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Why Place Demand Generation before Lead Generation

May 09, 2014 by Mainak Biswas under Digital Marketing Marketing171 views
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When you collect information about random people and try to filter out possible people who might purchase your services or products, you are trying to generate leads. The idea is to build a marketing base so that you can follow-up over email or telephone. Lead generation helps in email and telemarketing. The outcome of lead generation is sales and new contacts to contact. Demand generation, on the other hand, is more subtle. It is the process in which you deliberately create demand for your products and services subtly or not so subtly. The outcome of demand generation is that people are more likely to purchase your products or services.

Understanding the difference between the two

Marketers often do not understand the difference between the two and confuse it along the way. Moreover, they mix demand generation with lead generation and annoy potential leads and customers both. Demand generation helps you to gain customers and lead generation helps you to gain leads for whom you might create demand later on. Thus, the initial step is to collect all the leads and save them in a database. Once you have your leads, you can create demand using content marketing, advertising and direct persuasion. But wait a minute. Is it always like that? Can’t one create demand when no leads are in sight? Quite possible. In this article, let us take a look at why you need to place demand generation before lead generation, though the opposite is the norm usually.

Create demand generation using great content

Content marketing is not the same as demand generation. However, when you write great content and offer information for free, people will come back to you as there is already a demand created subtly through persuasive content and informative blog posts. Blogs can be persuasive even when they are not written in a persuasive way. In fact, blogs need to be opinionated, honest and informative. They should not be persuasive at all. Yet, people tend to respect the people who write those informative blogs than those who do not. Already, a sort of persuasion and demand generation is taking place.

Leads generated after being exposed to demand generation are more likely to purchase

Once you create tasks and campaigns for demand generation, it is easy to understand who will be your customers and who will just walk away after reading your content. Creating demand in the form of marketing campaigns or content marketing will help you to expose your potential leads to what you offer as an entity. They will ‘know’ you already and thus, it is easy for them to accept to be leads. The leads who were initially exposed to your demand generation strategies are more likely to make purchases as well; and that is a great way to build your database of leads who are more likely to proceed towards making purchases.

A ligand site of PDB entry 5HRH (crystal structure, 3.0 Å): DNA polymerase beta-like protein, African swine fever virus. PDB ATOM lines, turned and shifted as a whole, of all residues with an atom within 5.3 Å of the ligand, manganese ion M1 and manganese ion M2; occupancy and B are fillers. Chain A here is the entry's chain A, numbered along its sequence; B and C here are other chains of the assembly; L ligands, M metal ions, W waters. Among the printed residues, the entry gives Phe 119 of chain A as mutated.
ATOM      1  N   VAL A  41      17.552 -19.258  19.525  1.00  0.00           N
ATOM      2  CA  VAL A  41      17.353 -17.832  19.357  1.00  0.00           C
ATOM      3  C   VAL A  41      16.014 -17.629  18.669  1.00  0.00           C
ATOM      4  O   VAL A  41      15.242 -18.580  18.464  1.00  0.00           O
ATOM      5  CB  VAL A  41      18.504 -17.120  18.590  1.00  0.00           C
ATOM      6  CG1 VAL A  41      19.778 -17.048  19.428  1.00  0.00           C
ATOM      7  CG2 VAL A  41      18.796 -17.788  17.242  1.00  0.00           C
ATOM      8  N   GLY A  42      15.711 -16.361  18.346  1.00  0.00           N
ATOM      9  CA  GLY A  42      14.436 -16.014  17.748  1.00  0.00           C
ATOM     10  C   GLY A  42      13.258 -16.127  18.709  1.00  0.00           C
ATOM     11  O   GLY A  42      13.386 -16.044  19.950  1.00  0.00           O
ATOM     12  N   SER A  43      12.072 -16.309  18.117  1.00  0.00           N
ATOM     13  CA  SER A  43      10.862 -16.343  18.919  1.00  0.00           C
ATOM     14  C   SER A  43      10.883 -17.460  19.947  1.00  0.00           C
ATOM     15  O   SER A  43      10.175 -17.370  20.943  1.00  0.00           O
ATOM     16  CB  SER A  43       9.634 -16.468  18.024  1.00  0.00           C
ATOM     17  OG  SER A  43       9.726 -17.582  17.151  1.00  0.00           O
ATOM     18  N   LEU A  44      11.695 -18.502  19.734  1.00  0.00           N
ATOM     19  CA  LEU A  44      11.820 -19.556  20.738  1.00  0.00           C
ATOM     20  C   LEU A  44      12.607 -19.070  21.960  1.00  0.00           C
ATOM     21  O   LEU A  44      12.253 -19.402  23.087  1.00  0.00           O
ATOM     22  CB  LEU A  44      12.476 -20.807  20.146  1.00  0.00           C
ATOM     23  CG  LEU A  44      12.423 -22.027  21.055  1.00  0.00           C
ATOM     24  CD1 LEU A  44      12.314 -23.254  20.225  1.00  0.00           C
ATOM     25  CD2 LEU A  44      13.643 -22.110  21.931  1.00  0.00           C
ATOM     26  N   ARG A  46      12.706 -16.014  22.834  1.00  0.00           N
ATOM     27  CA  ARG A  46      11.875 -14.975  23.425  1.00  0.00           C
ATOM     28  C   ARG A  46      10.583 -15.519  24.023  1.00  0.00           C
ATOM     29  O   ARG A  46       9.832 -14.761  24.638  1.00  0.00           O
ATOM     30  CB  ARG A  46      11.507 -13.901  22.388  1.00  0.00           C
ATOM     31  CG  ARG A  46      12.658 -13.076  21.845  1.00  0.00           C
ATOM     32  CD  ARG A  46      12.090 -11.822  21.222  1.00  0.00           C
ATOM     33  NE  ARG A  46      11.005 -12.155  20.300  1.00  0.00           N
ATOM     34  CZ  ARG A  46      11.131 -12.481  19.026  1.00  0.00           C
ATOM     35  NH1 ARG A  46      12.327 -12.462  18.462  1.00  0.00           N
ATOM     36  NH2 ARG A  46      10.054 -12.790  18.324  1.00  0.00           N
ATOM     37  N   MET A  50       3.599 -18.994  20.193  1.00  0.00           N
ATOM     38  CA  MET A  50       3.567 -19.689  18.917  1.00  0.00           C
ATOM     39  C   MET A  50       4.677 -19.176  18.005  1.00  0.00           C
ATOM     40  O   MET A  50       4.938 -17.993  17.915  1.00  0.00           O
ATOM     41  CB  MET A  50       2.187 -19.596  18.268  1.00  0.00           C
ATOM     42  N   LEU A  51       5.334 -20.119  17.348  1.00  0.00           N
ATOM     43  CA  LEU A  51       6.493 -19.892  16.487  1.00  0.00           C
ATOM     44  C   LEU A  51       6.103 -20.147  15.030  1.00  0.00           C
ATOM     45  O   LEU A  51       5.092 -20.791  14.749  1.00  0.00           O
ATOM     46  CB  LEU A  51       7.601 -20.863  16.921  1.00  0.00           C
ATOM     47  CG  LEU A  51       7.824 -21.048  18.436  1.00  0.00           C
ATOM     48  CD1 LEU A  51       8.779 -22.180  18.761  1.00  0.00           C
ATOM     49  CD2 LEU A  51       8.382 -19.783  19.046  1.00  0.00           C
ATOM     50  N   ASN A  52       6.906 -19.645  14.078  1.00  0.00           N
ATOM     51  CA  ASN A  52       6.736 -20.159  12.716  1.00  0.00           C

Demand generation filters unwanted people

Demand generation campaigns are useful in a twisted sort of way. They make sure that they turn off people who are not interested in your communication. When they are exposed to your demand generation content, they will know whether they are interested or not in what you offer. You will be less likely to send your marketing information and telemarketing calls towards these people who are not interested in being contacted at all. Demand generation sort of primes people into becoming leads and then, becoming customers. Thus, demand generation acts as a filter to avoid people who are not likely to become leads.

Specific marketing campaigns can be designed once demand is generated

When you design demand generation campaigns, you will get to know who your real target audience is. The answers can be pretty startling. A candy that was flavored with an exotic fruit from Thailand became hugely popular among those who had returned from Thailand. These Americans who vacationed in Thailand were more likely to purchase the candy than someone who had not visited Thailand. By communicating about the fruit that is grown in Thailand, one could identify a potential lead pool, who will probably buy the candy for the sake of nostalgia.

There can be many more examples of how demand generation can be used to design specific marketing campaigns. Demand generation is quickly becoming the preferred form of short-listing potential leads before even one gets to lead generation; and this is a positive development.

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